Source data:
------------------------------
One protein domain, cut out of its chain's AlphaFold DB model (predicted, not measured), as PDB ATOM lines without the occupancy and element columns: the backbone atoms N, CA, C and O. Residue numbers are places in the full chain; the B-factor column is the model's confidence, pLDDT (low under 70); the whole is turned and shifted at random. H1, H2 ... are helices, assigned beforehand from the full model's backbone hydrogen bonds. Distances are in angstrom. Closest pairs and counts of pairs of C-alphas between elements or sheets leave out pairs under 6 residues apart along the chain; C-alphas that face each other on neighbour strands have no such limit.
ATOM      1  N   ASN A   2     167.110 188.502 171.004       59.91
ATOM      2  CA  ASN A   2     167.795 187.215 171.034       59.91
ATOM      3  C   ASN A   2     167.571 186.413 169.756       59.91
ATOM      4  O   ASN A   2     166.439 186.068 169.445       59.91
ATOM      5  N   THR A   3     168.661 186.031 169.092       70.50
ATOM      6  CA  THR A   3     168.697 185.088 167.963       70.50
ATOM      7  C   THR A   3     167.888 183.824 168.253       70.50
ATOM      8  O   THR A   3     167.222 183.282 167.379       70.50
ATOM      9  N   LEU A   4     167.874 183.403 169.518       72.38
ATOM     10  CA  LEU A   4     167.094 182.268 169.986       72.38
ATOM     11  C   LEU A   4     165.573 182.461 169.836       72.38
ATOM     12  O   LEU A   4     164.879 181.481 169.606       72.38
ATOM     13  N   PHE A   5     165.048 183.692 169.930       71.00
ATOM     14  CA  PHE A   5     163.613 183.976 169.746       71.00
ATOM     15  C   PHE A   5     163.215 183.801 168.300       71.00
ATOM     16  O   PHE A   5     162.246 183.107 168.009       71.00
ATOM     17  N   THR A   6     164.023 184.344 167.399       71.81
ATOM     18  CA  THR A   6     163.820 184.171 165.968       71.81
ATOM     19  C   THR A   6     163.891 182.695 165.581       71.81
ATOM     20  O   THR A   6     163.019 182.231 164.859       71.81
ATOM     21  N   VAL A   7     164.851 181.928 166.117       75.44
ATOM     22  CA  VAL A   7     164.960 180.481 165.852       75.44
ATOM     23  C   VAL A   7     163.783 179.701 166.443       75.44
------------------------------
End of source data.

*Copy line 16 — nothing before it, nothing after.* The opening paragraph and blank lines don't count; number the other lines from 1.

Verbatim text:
ATOM     16  O   PHE A   5     162.246 183.107 168.009       71.00